Yes, People Really Do Need Emotional Support Animals

Yes, People Really Do Need Emotional Support Animals

Yes, People Really Do Need Emotional Support Animals
18
July, 2018
In our Facebook post about Delta’s discriminatory new policy around service dogs (SDs) and emotional support animals (ESAs) we saw a lot of misinformation and even ableism from our Facebook fans with regard to ESAs. Emotional support animals are not service dogs, but they do help people with disabilities. They aren’t “crutches” or things people use when they should just “deal with it.” Emotional support animals are the embodiment of the scientific fact that animals can have life-changing effects on the mental health of humans.
 

First let’s talk about mental health

Depression, anxiety, and other mental health issues are not things people can “just get over.” It would be nice if the mind was that simple, but it’s not. In fact, there are a variety of factors that play into someone’s mental health, including things like chronic illness, past trauma, and current environments. And while you may have not needed an animal to help you cope with your mental health, even if you deal with something like depression or anxiety, that doesn’t mean an ESA isn’t the key to someone else’s mental wellness.

Dogs are individuals. People are individuals.

How we experience mental health is individualistic – and some people need dogs (or other animals) to help them through that experience.

What do ESAs Do?

Emotional support animals don’t require special training. They don’t perform tasks like guidework, bracing, fetching, alerts, etc… the way that service dogs do. They’re companion animals. If they’re a dog, they dog. If they’re a cat, they cat. If they’re a bird, they bird.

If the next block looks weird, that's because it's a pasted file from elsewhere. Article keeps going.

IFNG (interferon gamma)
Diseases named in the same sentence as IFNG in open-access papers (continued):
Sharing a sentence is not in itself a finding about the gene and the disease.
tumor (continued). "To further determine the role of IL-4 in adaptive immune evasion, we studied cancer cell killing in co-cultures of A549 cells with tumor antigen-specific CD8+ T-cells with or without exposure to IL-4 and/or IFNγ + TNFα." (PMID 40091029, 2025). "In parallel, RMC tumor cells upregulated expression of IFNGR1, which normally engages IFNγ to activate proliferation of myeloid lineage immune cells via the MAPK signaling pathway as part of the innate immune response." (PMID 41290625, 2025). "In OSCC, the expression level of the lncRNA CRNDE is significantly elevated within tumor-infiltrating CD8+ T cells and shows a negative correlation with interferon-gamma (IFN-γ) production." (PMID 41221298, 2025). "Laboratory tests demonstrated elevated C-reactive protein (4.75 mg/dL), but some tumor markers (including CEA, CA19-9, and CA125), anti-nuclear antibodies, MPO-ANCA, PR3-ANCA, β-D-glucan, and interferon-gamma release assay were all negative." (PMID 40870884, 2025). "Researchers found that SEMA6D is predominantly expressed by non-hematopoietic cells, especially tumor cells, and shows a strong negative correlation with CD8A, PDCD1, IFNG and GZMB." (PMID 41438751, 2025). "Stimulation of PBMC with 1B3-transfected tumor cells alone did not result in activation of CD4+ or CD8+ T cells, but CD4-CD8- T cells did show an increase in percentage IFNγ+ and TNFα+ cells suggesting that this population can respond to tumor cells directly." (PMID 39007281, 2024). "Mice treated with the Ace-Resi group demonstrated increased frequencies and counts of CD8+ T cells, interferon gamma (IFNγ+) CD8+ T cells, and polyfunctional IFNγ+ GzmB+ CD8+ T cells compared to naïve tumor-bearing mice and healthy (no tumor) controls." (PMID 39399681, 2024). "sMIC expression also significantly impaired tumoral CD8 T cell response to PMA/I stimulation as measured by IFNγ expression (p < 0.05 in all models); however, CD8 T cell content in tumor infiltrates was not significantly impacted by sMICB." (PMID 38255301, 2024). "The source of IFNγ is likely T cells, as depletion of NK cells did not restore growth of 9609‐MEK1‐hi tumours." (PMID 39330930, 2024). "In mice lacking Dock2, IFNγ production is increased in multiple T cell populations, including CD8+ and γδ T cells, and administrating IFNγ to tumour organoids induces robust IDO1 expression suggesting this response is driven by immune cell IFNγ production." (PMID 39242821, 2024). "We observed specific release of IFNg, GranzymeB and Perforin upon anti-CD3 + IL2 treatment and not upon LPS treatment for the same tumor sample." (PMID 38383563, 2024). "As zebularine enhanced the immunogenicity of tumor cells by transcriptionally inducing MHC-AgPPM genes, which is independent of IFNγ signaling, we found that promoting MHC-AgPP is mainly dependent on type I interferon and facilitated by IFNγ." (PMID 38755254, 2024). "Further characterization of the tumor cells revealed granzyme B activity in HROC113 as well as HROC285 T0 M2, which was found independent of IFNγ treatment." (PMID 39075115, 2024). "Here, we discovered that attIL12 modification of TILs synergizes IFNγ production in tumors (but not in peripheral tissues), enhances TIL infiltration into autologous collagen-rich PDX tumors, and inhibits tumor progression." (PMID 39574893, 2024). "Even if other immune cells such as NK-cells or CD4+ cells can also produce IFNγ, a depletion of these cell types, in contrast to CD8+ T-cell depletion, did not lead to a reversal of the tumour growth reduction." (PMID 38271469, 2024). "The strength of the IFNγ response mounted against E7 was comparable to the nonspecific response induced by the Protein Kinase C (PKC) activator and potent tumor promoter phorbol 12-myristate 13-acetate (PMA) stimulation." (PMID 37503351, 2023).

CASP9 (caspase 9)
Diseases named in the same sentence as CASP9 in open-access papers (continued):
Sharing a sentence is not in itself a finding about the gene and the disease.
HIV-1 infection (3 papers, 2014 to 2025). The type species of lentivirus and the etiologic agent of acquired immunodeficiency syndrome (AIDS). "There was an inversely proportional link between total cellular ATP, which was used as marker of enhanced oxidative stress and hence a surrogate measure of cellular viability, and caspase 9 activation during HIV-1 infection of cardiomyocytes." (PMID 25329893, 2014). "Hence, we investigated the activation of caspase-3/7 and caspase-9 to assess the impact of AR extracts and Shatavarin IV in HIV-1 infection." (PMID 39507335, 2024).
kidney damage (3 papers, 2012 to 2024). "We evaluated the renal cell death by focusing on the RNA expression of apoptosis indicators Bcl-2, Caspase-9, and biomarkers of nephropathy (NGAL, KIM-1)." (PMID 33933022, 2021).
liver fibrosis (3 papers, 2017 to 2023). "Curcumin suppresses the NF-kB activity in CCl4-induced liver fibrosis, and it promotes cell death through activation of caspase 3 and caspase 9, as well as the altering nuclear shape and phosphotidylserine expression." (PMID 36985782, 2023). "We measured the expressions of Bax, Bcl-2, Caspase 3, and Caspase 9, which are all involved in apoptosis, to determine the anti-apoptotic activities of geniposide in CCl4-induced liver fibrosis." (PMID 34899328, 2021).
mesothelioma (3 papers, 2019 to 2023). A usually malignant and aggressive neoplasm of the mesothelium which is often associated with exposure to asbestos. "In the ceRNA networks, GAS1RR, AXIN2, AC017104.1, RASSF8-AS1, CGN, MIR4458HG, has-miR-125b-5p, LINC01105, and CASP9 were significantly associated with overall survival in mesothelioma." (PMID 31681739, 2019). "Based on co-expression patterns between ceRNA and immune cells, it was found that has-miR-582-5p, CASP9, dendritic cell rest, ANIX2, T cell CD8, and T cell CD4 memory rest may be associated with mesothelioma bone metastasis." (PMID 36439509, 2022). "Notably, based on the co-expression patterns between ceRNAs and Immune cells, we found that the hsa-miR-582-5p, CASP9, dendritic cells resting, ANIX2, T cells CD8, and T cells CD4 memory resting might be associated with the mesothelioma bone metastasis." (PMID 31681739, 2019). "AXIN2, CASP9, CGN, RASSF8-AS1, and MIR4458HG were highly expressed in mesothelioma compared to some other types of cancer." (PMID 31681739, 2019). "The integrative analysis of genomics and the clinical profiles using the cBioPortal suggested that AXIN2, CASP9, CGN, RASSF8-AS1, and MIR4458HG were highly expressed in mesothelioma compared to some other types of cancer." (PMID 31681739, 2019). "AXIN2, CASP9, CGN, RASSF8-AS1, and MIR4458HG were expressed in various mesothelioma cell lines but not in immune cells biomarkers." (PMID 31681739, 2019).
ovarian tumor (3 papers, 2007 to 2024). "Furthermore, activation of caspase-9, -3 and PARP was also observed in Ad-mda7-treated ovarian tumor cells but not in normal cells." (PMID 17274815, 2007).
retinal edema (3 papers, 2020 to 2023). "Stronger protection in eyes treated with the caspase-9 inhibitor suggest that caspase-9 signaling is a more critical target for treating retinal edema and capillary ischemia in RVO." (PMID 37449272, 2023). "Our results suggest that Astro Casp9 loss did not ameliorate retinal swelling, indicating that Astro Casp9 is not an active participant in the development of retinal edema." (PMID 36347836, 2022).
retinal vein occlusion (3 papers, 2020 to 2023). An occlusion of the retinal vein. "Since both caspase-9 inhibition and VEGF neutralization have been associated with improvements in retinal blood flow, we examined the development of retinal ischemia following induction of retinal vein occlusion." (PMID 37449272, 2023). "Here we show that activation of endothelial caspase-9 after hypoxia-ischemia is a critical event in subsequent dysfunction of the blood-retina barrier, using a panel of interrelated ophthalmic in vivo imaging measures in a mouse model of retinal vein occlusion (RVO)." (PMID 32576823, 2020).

(And yes, any animal can be an ESA.)

What’s different about emotional support animals actually has nothing to do with the animal at all. It has to do with the person who needs the animal.

Contrary to popular belief (and perhaps popular practice), you cannot get a legal certificate for an ESA on the internet. You can only legally have an emotional support animal if your mental health provider determines that you have a debilitating mental illness and that the presence of an animal in your life is an important part of your mental health treatment plan.

Let’s say it louder for the people in the back:

 

Emotional support animals can be part of a mental health treatment plan.

 

Mental health is personal, so the way ESAs affect their humans will vary. What’s more, it’s not for us to judge or to even know how someone’s ESA helps them cope with their mental health. That’s between that person and their mental health professional.

What’s the difference between an Emotional Support Animal and a Psychiatric Service Dog?

Psychiatric service dogs (PSD) are trained to perform particular tasks consistently and on cue for people with disabilities. Emotional support animals keep someone calm simply by existing in that person’s life or doing something they would naturally do on their own, like cuddling up to someone who is sad.

Not every dog can be a service dog, but any dog (or animal) can be an ESA. They require no special training. 

What rights do people with ESAs have?

If an ESA is part of your mental health treatment plan:

You have the right to have your dog fly in the cabin with you on an airplane, according to the Air Carrier Access Act.

Your ESA is allowed in housing that is not pet-friendly and you are not required to pay a pet deposit for your ESA.

If your emotional support animal is a dog, your dog is exempt from any state/city/town breed specific legislation. (*Note that this should also apply to airlines under the ACAA, which is why Delta’s policy is discriminatory and illegal.)

Purchasing a certificate online for your dog does not give you legal protection. It does not make your dog (or other animal) an ESA. These sites are scams and you are breaking the law if a licensed mental health professional did not prescribe one for you.

What rights don’t people with ESAs have?